The volunteers at the Bricktown Museum in Mount Union are preparing for a year of milestones as some of their major projects are scheduled to come to fruition in 2021.
The museum, at 300 W. Small St. adjacent to the railroad tracks, is the domain of the Bricktown Model Railroaders Association which established the museum as a permanent home for an expansive model railroad layout and for various relics that speak to Mount Union’s industrial past.
The new year greeted the group with one minor set back. On Jan. 7, BMRA members discovered graffiti on the north side of the building facing the railroad tracks. The graffiti, including the usual vulgarities, was scrawled across two doors and the exterior wall.
“One of our missions is to instill a sense of pride in our community and this person or persons obviously has no pride in our community,” spokesman George Sarra said. “The irony is, they’re just the sort of person we’re trying to reach.”
Sarra said the vandalism was reported to police. The museum crew is stepping up security measures and asking immediate neighbors to watch out for suspicious activity.
This moment of frustration is also turning out to be one of affirmation, Sarra said.
“We appreciate and are humbled by all the show of support from the community,” he said, adding museum fans are expressing their support in a variety of ways.
For instance, during a Daily News interview Jan. 10, Kistler residents Mike and Melissa Holder dropped in to donate an eight-camera security system and DVR to help the museum thwart any future vandalism.
In the meantime, Sarra and fellow member Bob Fogelsanger say if the culprit or culprits step forward, the museum crew will not only put them on clean-up detail; they’ll teach them about the museum’s mission and goals, with a substantial dose of Bricktown history.
“We’d like to take them under our wings before they end up on the wrong side of the tracks, Fogelsonger said.
Graffiti aside, Sarra said the rest of BMRA have their sights set on the future — one that honors the past with enthusiasm and attention to detail.
After three years of renovation work on the former warehouse the museum calls home, Sarra says the group is only a few steps away from meeting code and thus opening the museum to the public in earnest.
At present, the public is welcome to stop by during twice-weekly work sessions and seasonal open houses to view the work in progress. Sarra said once all code requirements are met, the group can officially open the museum and establish regular hours.
The group’s cumulative talents include carpentry, electrical, engineering and, of course, creation of models and laying down miniature tracks. Once the museum opens, Sarra said he expects the volunteer base to expand.
“So far, the kind of work we’re doing requires the carpenters and the electrical engineers,” Sarra said. “Once we’re open, we’ll need people to help staff the museum and that’s where I think we’ll see more volunteers.”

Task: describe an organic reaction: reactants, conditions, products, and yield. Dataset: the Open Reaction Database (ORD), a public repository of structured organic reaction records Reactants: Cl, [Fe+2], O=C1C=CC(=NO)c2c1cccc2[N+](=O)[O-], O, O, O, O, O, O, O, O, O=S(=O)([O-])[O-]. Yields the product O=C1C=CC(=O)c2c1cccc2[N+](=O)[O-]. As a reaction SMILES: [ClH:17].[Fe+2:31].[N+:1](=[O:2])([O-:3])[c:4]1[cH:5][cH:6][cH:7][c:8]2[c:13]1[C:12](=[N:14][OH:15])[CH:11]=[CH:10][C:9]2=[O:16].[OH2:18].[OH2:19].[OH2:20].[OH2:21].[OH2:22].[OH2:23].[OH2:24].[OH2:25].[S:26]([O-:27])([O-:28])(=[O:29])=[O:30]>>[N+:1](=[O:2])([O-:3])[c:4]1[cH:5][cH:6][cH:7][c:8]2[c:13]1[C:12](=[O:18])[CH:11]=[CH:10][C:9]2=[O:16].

Sarra noted the occasion of an official opening won’t be left to pass under the radar. The group is hoping to celebrate its grand opening in style, perhaps in conjunction with the return of its Music Along the Rails festival. Plans, he said, are still being tossed around for how the celebration will ultimately look.
Also on the BMRA’s plate this year is the launch of the construction phase for its model of the historic East Broad Top Railroad, which will include all the communities along the EBT line with Mount Union taking center stage.
“This is a major display for the museum,” Sarra said, noting the HO/HOn3-scale model it will take up roughly one half of the museum’s main floor.
At present, members are reviewing a pair of proposed plans of the layout, weighing the advantages and challenges of each design.
“Somewhere between the two is where our layout is going to be,” Sarra said, adding the group aims to reuse as much of its previous layout as possible.
“We’re increasing the size of Mount Union on this layout, whichever plan we go with,” he said. “It’s going to be highly detailed and hopefully, when people look at it, they’ll know right away it’s Mount Union.”
To keep the club stocked with supplies for their model railroad project, renovations to the building and other endeavors, the BMRA is of course planning fundraisers for the year. So far, they have two haunts scheduled, the first of which is coming up next month.
The third annual My Bloody Valentine haunted house experience is scheduled for Friday and Saturday, Feb. 12-13, in the museum basement.
“Instead of dinner and a movie, we’re saying, why not dinner and a haunt?” Fogelsonger said.
Fogelsonger is the fright master behind the Valentine event and the annual Horrorween haunt which features live actors and runs every Friday and Saturday in October. He’s been creating haunted house events for years and when he first laid eyes on the museum’s basement space, he knew how best to put it to use.
“Nothing makes you feel more alive than being scared half to death,” he said.
Fans of the haunts agree, setting new attendance records every year. Fogelsonger noted the October haunt is a major fundraiser for the museum and is now drawing people from across the state and out of state.
Fogelsonger and Sarra said the haunts and the museum are mutually beneficial, pointing out they’ve had people turn up for the haunt who are intrigued by the museum and vice versa.
Sarra said while there’s plant on the group’s plate for 2021, there are plenty of ideas to carry the museum well into the future, including a database of employees who worked in Bricktown’s three brickyards and a searchable database for the museum’s entire collection.
For more information about the Bricktown Museum and the Bricktown Model Railroad Association, or to keep up with museum events, visit both on Facebook.
Rebecca can be reached at email@example.com.